Arniwho Training Day Standardbred 1

Working on our canter

We had a look at our canter, which I must admit in tests it can feel very big and up front. When I look back on photos or even some videos it doesn’t look ‘as bad’ as it feels. So, I was excited to work on our canter and work through things that I’m doing, and how I can help Arnie a little more.  It was super clear in our canter work to think slight shoulder-fore, soften on the inside rein. I have this huge desire that comes over me to let the inside rein just sit there, (perhaps have a cup of tea) and to let my outside rein do all the work.

Arniwho Training Day Canter

Much like our trot exercises, to think go forward, tuk, tuk at the girth. Boy, oh boy. Did this feel unnatural, putting my legs forward thinking ‘forward like you’re going to touch his shoulders’. No I didn’t touch his shoulders but did we get a super controlled lengthen canter! All about thinking of him coming through. Everything started falling into place.

It’s amazing on how much our bodies influences the horse. We also touched on our leg yielding, I have this horrible right shoulder that really, and I mean really, enjoys coming up and thinking it belongs somewhere around my ear! It’s always on my mind to put my shoulder down.

Sometimes after I ride, I have this niggling pain in my shoulder. I think to myself, what on earth have I done now. Oh yes, that’s right, putting my shoulder down to where it’s supposed to be… next to my other one! Kate told me something that made complete sense. ‘Just think to yourself, is the distance between your ears and shoulders the same?’.

So, naturally with my wandering shoulder, my body turns the opposite direction. It was extremely helpful thinking in the leg yield to have my shoulders pointing the opposite direction we are travelling. This helps Arnie to stay straighter in the shoulders instead of falling into the direction of the leg yield.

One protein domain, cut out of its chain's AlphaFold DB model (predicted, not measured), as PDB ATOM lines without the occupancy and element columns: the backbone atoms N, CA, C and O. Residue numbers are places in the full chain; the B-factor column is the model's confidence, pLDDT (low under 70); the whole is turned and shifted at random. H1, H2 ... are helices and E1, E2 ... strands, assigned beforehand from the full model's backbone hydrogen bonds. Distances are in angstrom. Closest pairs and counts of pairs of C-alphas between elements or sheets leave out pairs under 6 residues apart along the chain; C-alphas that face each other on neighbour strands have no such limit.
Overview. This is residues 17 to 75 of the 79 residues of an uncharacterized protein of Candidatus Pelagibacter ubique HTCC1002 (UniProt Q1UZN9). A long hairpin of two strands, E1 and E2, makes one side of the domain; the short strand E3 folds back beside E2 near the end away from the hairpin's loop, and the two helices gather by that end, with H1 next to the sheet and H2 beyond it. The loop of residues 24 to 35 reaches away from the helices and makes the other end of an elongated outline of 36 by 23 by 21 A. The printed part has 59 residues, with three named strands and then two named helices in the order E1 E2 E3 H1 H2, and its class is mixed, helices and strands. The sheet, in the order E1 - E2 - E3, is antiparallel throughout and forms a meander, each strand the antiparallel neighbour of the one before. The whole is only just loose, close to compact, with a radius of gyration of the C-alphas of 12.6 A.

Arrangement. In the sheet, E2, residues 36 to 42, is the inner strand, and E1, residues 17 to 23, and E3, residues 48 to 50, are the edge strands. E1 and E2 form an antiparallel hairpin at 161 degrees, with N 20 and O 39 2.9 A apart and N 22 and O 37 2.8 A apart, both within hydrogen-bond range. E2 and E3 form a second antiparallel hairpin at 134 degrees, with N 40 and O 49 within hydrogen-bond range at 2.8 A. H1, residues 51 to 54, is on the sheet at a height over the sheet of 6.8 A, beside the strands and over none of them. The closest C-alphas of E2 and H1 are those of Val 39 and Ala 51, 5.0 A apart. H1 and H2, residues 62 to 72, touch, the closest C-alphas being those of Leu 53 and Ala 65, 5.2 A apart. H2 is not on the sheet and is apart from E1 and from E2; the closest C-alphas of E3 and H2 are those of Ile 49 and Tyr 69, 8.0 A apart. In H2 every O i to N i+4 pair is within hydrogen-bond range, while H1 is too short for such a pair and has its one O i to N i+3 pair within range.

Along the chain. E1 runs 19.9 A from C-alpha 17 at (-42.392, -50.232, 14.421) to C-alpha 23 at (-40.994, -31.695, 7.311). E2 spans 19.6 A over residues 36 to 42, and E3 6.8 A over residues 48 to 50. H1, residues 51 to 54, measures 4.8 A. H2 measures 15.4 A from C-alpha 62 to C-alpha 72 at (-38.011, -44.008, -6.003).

Arniwho Leg Yield

Overall, I was so proud of our achievements in our lesson- like I always am. I’m feeling confident for our comp this weekend, it is unofficial to give me the confidence in our work before stepping up to official again. But we are starting to feel great and slowly turning a corner. If we can keep chipping away at our work and achieving our goals, who knows one day (before we get too old!) have an Elementary start! We are starting to get pretty darn confident in our counter canter.

Happy Riding 😊

Why I can rely on my HKM boots to deliver

HKM_DressageDreamers_Blue

I love my HKM boots. Ride after ride, day after day, complete maximum usage and they still wear brand new all the time. My HKM boots are the most reliable boots I have had in my tack room. This is why I can rely on them to deliver day in and day out.

I’m absolutely obsessed with new gear for the horses. But I guess what horse person isn’t!? It’s so easy to fall in love with different tack (especially tack that is on sale). However, I honestly haven’t purchased a set of boots in AGES. Want to know my secret? I purchased a GOOD quality set of boots and haven’t looked back since.

18 months ago I purchased my first set of HKM Protection Boots, thinking to myself I finally I have a blue set of boots to work around at home with and I can buy a blue pair for both my horses.  Little did I know at the time just how fantastic and how much of an asset they would become around the stables.

HKM_DressageDreamers_Blue